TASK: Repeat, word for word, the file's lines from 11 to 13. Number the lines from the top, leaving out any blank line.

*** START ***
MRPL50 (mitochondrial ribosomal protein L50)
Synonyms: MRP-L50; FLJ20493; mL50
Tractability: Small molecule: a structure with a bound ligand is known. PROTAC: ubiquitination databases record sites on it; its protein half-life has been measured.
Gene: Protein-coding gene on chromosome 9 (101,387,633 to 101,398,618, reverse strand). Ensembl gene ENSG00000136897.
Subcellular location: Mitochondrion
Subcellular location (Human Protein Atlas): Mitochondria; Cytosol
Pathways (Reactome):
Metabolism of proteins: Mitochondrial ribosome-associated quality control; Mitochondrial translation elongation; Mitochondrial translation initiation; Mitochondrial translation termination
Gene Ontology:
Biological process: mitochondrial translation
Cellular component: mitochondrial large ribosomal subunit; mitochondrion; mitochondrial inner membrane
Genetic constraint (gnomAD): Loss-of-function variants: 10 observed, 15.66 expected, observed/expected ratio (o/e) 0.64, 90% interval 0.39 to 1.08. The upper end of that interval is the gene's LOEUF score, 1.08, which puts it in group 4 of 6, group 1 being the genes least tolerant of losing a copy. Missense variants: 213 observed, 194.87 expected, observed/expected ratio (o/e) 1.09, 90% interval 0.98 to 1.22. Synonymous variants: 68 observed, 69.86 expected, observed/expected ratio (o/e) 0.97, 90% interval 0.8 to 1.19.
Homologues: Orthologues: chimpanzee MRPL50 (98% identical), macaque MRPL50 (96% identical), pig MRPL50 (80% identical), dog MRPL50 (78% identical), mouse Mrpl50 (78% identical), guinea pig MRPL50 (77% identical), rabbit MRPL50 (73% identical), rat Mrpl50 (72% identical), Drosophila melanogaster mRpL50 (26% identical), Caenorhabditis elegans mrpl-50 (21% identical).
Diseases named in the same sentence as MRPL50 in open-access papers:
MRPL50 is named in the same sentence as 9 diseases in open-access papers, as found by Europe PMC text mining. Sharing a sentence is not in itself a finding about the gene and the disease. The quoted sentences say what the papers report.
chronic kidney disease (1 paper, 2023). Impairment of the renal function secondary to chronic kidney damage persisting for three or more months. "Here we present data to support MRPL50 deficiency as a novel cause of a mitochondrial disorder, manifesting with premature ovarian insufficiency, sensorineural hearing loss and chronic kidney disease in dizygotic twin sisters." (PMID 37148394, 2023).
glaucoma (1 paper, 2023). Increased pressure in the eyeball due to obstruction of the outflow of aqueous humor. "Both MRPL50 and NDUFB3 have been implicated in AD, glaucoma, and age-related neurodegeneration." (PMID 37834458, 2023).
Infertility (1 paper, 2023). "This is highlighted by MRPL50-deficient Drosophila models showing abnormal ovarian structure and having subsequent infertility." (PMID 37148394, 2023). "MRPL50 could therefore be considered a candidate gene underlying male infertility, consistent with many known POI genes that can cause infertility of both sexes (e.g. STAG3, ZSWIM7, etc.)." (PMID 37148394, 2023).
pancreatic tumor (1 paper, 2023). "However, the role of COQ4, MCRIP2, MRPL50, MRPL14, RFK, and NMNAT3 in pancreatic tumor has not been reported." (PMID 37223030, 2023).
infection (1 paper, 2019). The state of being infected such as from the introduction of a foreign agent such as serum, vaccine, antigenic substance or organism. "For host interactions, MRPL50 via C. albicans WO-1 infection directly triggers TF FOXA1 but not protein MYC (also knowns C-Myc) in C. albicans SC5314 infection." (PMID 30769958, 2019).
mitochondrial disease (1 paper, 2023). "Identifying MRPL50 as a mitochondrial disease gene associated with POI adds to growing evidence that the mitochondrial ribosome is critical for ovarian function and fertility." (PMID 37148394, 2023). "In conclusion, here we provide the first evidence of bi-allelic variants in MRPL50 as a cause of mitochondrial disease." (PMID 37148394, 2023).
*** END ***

Cellular component: mitochondrial large ribosomal subunit; mitochondrion; mitochondrial inner membrane
Genetic constraint (gnomAD): Loss-of-function variants: 10 observed, 15.66 expected, observed/expected ratio (o/e) 0.64, 90% interval 0.39 to 1.08. The upper end of that interval is the gene's LOEUF score, 1.08, which puts it in group 4 of 6, group 1 being the genes least tolerant of losing a copy. Missense variants: 213 observed, 194.87 expected, observed/expected ratio (o/e) 1.09, 90% interval 0.98 to 1.22. Synonymous variants: 68 observed, 69.86 expected, observed/expected ratio (o/e) 0.97, 90% interval 0.8 to 1.19.
Homologues: Orthologues: chimpanzee MRPL50 (98% identical), macaque MRPL50 (96% identical), pig MRPL50 (80% identical), dog MRPL50 (78% identical), mouse Mrpl50 (78% identical), guinea pig MRPL50 (77% identical), rabbit MRPL50 (73% identical), rat Mrpl50 (72% identical), Drosophila melanogaster mRpL50 (26% identical), Caenorhabditis elegans mrpl-50 (21% identical).